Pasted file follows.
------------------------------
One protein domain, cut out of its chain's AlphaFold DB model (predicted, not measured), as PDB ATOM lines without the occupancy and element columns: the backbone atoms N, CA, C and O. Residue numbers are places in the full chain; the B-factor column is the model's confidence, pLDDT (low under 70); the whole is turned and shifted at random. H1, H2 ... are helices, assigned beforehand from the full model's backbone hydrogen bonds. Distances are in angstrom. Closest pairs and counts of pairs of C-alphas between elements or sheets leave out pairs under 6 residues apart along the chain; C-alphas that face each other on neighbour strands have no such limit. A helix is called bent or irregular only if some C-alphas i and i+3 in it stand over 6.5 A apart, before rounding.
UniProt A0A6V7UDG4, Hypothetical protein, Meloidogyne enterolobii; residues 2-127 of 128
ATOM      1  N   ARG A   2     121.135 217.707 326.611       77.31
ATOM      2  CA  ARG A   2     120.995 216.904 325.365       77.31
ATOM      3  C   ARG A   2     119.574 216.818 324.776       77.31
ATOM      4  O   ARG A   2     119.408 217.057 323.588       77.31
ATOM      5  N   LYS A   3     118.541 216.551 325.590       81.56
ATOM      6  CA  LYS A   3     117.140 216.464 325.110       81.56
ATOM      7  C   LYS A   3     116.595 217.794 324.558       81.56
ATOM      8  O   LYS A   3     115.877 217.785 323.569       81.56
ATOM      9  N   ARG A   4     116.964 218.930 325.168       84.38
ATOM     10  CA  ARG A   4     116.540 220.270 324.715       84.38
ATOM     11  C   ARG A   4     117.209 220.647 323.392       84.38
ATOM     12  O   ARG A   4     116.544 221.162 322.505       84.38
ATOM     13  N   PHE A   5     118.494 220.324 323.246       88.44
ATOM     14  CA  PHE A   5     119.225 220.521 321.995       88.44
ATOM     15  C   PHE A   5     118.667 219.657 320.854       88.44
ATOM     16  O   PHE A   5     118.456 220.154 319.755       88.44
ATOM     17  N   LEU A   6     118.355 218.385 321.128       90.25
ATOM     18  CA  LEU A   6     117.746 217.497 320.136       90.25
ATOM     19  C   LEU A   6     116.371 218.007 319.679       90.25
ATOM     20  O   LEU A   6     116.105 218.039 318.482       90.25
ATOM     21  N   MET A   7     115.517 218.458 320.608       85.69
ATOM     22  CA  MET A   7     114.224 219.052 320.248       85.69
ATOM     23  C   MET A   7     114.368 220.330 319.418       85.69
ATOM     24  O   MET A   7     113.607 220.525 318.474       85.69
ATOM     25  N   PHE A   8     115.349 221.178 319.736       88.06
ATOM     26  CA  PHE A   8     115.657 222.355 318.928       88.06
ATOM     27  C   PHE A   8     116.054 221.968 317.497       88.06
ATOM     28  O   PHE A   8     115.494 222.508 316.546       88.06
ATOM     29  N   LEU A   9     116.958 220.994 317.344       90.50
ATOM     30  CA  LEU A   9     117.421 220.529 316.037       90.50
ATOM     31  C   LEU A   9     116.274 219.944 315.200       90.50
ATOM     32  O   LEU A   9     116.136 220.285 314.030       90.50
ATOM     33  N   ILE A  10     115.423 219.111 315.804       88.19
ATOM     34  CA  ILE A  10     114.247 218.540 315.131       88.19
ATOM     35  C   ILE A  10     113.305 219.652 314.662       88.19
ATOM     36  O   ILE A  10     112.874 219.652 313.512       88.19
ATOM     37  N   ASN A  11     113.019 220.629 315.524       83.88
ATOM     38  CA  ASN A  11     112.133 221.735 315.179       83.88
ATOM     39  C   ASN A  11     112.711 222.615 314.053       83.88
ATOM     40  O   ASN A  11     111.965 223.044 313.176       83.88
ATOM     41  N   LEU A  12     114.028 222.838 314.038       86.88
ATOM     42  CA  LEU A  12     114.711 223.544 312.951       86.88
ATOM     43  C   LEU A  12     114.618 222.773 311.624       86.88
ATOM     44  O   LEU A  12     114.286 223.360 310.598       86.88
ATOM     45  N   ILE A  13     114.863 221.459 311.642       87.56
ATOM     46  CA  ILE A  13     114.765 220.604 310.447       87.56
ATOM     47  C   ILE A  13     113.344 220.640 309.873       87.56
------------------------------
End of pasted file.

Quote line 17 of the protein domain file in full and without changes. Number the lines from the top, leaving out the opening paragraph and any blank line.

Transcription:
ATOM     16  O   PHE A   5     118.456 220.154 319.755       88.44